Democrats and Republicans alike caved to election year politics and refused to compromise on the recently revealed and defeated bipartisan border security bill, said a Texas border mayor who believed the failed legislation would “stop the bleeding.”
“I think either party, their actions are because it’s an election year,” McAllen Mayor Javier Villalobos told Fox News. “The American people, our Border Patrol, they’re exhausted. They’re tired of this.”
Lawmakers are “just kicking the ball and trying to do whatever they can, but for the purposes of politics, not for the purpose of benefiting the American people,” he added.
A long-awaited bipartisan border security deal aimed at stemming the historic flow of migrants crossing the southern border was released Sunday night, but quickly faced fierce opposition from Republicans in both chambers. The deal collapsed, however, after a key vote on the bill failed 49-50, with all but four Republicans opposing.
President Biden, whose administration has overseen record numbers of migrant encounters at the southern border, blamed former President Trump for sabotaging the bill and threatening lawmakers with retribution if they backed the legislation. Trump, for his part, used his influence over Republicans up for re-election to urge them to reject the border deal.
But Villalobos blamed both men for failing to enact real change alongside lawmakers.
“I don’t trust many people at all anymore,” Villalobos said. “At the time that President Trump was there, [Republicans] had the majority and nothing occurred. Now you have Biden. Nothing is occurring until very close to the election.”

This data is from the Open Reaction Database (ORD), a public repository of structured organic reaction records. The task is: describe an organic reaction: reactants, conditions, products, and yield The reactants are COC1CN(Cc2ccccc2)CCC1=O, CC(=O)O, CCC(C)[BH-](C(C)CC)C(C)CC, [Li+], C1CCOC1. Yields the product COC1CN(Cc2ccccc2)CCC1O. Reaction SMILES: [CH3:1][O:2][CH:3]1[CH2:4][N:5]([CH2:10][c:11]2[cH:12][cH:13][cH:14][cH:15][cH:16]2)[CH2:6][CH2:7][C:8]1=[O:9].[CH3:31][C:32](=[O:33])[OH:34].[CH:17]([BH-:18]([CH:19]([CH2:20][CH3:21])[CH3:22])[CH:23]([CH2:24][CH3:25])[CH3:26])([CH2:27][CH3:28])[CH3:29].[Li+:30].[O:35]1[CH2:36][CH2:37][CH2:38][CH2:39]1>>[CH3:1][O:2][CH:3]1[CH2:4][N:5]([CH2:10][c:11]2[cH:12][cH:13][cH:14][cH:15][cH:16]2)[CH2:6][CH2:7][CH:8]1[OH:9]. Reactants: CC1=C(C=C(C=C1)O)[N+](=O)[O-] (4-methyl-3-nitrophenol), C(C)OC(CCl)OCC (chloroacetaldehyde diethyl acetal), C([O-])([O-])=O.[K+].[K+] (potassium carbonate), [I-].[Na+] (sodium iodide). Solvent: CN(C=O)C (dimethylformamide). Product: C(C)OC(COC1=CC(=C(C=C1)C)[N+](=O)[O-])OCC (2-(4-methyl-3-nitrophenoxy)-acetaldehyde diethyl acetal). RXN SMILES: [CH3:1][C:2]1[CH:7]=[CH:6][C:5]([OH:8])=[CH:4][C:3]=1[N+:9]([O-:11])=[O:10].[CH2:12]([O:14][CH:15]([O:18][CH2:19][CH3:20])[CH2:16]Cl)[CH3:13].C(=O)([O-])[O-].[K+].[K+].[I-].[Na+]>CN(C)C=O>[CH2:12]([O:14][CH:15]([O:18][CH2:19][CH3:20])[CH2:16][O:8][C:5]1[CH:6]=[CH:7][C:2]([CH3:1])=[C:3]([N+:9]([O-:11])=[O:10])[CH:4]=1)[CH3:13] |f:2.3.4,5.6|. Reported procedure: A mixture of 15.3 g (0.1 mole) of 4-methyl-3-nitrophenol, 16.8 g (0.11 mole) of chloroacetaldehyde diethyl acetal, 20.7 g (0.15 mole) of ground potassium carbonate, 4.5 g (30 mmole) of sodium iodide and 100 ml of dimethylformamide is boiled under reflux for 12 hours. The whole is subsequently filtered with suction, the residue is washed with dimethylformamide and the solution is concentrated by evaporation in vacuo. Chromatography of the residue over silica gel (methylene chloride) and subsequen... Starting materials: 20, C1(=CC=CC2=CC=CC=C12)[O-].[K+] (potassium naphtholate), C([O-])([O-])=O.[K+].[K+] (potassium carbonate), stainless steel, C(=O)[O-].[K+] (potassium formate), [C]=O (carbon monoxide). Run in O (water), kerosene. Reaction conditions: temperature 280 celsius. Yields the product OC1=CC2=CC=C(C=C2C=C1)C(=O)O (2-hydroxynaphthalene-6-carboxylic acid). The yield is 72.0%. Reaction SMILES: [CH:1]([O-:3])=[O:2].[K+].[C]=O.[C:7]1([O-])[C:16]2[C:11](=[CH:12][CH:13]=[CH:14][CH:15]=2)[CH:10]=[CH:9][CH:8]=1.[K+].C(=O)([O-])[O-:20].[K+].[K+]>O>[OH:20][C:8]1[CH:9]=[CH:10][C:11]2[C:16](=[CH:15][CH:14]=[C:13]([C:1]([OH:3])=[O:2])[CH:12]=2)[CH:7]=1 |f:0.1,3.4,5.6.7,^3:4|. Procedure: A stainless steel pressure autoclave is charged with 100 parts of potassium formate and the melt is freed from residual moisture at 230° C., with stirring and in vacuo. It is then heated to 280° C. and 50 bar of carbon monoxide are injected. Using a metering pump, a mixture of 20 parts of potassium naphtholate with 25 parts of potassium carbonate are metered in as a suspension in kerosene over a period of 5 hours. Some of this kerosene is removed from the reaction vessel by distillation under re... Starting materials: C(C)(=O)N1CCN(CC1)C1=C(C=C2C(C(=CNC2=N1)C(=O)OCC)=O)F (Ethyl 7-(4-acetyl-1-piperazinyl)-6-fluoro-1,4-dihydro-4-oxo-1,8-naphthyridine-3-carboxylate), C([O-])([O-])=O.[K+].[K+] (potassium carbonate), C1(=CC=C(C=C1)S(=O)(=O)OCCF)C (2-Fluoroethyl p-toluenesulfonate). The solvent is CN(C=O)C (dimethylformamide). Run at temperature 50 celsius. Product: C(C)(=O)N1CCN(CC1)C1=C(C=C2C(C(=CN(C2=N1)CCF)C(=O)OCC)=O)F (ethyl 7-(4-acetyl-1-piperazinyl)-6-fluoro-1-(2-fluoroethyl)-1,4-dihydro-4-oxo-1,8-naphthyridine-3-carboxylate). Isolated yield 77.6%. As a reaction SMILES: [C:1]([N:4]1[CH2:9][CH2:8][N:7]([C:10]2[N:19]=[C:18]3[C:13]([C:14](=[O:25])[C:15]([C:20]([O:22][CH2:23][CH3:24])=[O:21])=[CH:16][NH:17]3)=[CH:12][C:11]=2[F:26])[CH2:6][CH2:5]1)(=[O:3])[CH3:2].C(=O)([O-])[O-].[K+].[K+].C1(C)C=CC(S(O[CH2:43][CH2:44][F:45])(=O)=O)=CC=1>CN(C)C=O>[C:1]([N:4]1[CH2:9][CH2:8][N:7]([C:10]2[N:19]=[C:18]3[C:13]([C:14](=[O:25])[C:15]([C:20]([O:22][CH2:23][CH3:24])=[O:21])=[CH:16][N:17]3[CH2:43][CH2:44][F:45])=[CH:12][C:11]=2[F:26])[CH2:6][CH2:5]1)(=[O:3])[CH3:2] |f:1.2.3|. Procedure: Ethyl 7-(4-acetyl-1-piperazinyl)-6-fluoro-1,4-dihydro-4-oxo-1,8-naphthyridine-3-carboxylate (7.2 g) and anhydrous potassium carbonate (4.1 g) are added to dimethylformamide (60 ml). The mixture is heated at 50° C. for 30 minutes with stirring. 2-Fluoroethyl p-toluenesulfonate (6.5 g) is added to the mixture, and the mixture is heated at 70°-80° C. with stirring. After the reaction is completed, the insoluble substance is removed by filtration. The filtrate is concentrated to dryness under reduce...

Among Republicans’ many criticisms of the $118 billion spending package, House GOP leaders said the bill incentivized more illegal immigration and didn’t include aggressive enough measures to secure the border. House Speaker Mike Johnson repeatedly called the bill “dead on arrival” after the Senate bill was released.
CONGRESSIONAL LAWMAKERS ACROSS THE AISLE REACT TO NEWLY-RELEASED BORDER DEAL:
The bill provided $20 billion for immigration enforcement, including hiring Border Patrol agents and officers to evaluate asylum claims, along with $650 million for border wall construction and reinforcement. It also gave Biden and the Department of Homeland Security authority to close the border if migrant encounters hit 5,000 over a seven-day average or 8,500 in one day.
“We finally had a bill that at least would kind of stop the bleeding,” Villalobos said. “But unfortunately … nothing’s going to happen because of the election.”
“Take care of the American people first and set politics aside,” Villalobos added. “We know we have issues. Let’s take care of them. Probably after this next election we can solve it.”
Ramiro Vargas contributed to the accompanying video.